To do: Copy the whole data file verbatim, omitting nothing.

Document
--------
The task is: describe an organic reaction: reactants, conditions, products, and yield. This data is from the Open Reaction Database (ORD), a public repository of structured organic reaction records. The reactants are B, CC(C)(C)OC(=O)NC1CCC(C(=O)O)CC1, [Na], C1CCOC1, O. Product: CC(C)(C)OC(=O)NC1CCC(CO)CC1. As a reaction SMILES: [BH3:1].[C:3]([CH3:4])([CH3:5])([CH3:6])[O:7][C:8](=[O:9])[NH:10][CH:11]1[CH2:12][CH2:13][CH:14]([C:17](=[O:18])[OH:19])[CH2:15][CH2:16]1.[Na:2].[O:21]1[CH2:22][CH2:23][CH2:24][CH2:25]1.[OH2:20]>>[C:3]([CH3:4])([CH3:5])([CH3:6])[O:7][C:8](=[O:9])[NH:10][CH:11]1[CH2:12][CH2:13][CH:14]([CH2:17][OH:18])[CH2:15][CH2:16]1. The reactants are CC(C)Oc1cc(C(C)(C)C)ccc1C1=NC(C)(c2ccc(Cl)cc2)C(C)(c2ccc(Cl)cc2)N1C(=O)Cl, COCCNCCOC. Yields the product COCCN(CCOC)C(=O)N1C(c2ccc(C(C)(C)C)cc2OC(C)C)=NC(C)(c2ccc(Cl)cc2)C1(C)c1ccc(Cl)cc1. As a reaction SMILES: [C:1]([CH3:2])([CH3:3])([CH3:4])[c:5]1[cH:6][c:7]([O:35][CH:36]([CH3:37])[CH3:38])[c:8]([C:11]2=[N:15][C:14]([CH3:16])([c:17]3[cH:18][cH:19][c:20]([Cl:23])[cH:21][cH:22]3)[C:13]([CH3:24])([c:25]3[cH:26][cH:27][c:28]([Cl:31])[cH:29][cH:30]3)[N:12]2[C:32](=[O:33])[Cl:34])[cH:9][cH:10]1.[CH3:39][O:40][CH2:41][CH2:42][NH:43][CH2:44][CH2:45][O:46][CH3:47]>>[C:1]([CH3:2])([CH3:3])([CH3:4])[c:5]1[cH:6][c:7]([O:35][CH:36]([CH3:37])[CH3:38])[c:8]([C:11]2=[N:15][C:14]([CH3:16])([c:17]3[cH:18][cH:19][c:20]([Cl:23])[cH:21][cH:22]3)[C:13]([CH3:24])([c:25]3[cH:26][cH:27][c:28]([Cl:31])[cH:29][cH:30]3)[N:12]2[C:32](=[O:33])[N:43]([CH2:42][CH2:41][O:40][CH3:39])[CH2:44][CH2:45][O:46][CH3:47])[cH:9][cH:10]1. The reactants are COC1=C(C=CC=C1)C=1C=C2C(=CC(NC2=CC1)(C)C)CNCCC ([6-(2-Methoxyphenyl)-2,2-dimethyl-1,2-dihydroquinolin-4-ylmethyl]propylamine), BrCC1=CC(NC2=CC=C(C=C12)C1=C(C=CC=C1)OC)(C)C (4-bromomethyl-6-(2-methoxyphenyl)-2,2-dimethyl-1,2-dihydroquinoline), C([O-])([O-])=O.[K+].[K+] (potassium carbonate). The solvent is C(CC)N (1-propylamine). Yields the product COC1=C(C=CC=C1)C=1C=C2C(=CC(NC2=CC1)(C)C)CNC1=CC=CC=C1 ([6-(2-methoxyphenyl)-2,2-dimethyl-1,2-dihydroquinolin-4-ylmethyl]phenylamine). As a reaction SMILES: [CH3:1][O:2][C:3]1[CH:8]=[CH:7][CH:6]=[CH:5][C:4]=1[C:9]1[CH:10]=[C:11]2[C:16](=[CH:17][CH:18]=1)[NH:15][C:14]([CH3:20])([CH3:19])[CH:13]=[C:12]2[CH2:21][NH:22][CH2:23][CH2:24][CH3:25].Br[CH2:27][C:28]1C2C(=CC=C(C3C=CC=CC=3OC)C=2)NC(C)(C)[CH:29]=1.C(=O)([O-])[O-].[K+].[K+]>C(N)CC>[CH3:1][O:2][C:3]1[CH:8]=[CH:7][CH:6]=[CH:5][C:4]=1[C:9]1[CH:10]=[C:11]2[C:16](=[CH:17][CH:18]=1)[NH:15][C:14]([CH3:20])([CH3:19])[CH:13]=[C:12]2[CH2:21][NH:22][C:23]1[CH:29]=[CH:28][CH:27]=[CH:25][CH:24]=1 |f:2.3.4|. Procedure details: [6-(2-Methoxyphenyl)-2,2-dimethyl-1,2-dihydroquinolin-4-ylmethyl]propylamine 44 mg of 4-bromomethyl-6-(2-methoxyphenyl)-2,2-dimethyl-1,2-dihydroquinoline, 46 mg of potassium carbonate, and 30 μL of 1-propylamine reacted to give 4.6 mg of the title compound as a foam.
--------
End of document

The task is: describe an organic reaction: reactants, conditions, products, and yield. This data is from the Open Reaction Database (ORD), a public repository of structured organic reaction records. The reactants are B, CC(C)(C)OC(=O)NC1CCC(C(=O)O)CC1, [Na], C1CCOC1, O. Product: CC(C)(C)OC(=O)NC1CCC(CO)CC1. As a reaction SMILES: [BH3:1].[C:3]([CH3:4])([CH3:5])([CH3:6])[O:7][C:8](=[O:9])[NH:10][CH:11]1[CH2:12][CH2:13][CH:14]([C:17](=[O:18])[OH:19])[CH2:15][CH2:16]1.[Na:2].[O:21]1[CH2:22][CH2:23][CH2:24][CH2:25]1.[OH2:20]>>[C:3]([CH3:4])([CH3:5])([CH3:6])[O:7][C:8](=[O:9])[NH:10][CH:11]1[CH2:12][CH2:13][CH:14]([CH2:17][OH:18])[CH2:15][CH2:16]1. The reactants are CC(C)Oc1cc(C(C)(C)C)ccc1C1=NC(C)(c2ccc(Cl)cc2)C(C)(c2ccc(Cl)cc2)N1C(=O)Cl, COCCNCCOC. Yields the product COCCN(CCOC)C(=O)N1C(c2ccc(C(C)(C)C)cc2OC(C)C)=NC(C)(c2ccc(Cl)cc2)C1(C)c1ccc(Cl)cc1. As a reaction SMILES: [C:1]([CH3:2])([CH3:3])([CH3:4])[c:5]1[cH:6][c:7]([O:35][CH:36]([CH3:37])[CH3:38])[c:8]([C:11]2=[N:15][C:14]([CH3:16])([c:17]3[cH:18][cH:19][c:20]([Cl:23])[cH:21][cH:22]3)[C:13]([CH3:24])([c:25]3[cH:26][cH:27][c:28]([Cl:31])[cH:29][cH:30]3)[N:12]2[C:32](=[O:33])[Cl:34])[cH:9][cH:10]1.[CH3:39][O:40][CH2:41][CH2:42][NH:43][CH2:44][CH2:45][O:46][CH3:47]>>[C:1]([CH3:2])([CH3:3])([CH3:4])[c:5]1[cH:6][c:7]([O:35][CH:36]([CH3:37])[CH3:38])[c:8]([C:11]2=[N:15][C:14]([CH3:16])([c:17]3[cH:18][cH:19][c:20]([Cl:23])[cH:21][cH:22]3)[C:13]([CH3:24])([c:25]3[cH:26][cH:27][c:28]([Cl:31])[cH:29][cH:30]3)[N:12]2[C:32](=[O:33])[N:43]([CH2:42][CH2:41][O:40][CH3:39])[CH2:44][CH2:45][O:46][CH3:47])[cH:9][cH:10]1. The reactants are COC1=C(C=CC=C1)C=1C=C2C(=CC(NC2=CC1)(C)C)CNCCC ([6-(2-Methoxyphenyl)-2,2-dimethyl-1,2-dihydroquinolin-4-ylmethyl]propylamine), BrCC1=CC(NC2=CC=C(C=C12)C1=C(C=CC=C1)OC)(C)C (4-bromomethyl-6-(2-methoxyphenyl)-2,2-dimethyl-1,2-dihydroquinoline), C([O-])([O-])=O.[K+].[K+] (potassium carbonate). The solvent is C(CC)N (1-propylamine). Yields the product COC1=C(C=CC=C1)C=1C=C2C(=CC(NC2=CC1)(C)C)CNC1=CC=CC=C1 ([6-(2-methoxyphenyl)-2,2-dimethyl-1,2-dihydroquinolin-4-ylmethyl]phenylamine). As a reaction SMILES: [CH3:1][O:2][C:3]1[CH:8]=[CH:7][CH:6]=[CH:5][C:4]=1[C:9]1[CH:10]=[C:11]2[C:16](=[CH:17][CH:18]=1)[NH:15][C:14]([CH3:20])([CH3:19])[CH:13]=[C:12]2[CH2:21][NH:22][CH2:23][CH2:24][CH3:25].Br[CH2:27][C:28]1C2C(=CC=C(C3C=CC=CC=3OC)C=2)NC(C)(C)[CH:29]=1.C(=O)([O-])[O-].[K+].[K+]>C(N)CC>[CH3:1][O:2][C:3]1[CH:8]=[CH:7][CH:6]=[CH:5][C:4]=1[C:9]1[CH:10]=[C:11]2[C:16](=[CH:17][CH:18]=1)[NH:15][C:14]([CH3:20])([CH3:19])[CH:13]=[C:12]2[CH2:21][NH:22][C:23]1[CH:29]=[CH:28][CH:27]=[CH:25][CH:24]=1 |f:2.3.4|. Procedure details: [6-(2-Methoxyphenyl)-2,2-dimethyl-1,2-dihydroquinolin-4-ylmethyl]propylamine 44 mg of 4-bromomethyl-6-(2-methoxyphenyl)-2,2-dimethyl-1,2-dihydroquinoline, 46 mg of potassium carbonate, and 30 μL of 1-propylamine reacted to give 4.6 mg of the title compound as a foam.